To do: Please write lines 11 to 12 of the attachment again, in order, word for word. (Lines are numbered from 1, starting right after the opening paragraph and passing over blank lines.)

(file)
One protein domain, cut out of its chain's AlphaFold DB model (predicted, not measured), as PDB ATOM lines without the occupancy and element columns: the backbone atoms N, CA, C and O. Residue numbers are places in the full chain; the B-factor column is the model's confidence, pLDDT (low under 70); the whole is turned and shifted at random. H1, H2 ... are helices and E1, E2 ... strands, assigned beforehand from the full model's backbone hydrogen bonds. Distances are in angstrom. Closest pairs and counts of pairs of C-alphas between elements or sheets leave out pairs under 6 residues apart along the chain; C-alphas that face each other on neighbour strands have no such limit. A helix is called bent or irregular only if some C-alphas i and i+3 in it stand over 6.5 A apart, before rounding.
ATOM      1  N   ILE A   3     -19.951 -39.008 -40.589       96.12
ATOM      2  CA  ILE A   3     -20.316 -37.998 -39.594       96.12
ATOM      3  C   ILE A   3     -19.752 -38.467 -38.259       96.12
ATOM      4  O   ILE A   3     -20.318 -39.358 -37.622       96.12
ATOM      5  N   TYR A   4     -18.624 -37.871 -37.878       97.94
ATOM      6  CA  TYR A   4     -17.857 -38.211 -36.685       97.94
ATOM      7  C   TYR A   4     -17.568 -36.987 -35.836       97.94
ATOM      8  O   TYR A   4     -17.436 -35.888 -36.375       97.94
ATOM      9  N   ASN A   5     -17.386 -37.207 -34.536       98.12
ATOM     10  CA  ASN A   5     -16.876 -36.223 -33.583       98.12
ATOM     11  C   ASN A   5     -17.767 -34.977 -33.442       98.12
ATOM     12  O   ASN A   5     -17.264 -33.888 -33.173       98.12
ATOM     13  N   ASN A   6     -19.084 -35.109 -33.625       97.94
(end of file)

ATOM     11  C   ASN A   5     -17.767 -34.977 -33.442       98.12
ATOM     12  O   ASN A   5     -17.264 -33.888 -33.173       98.12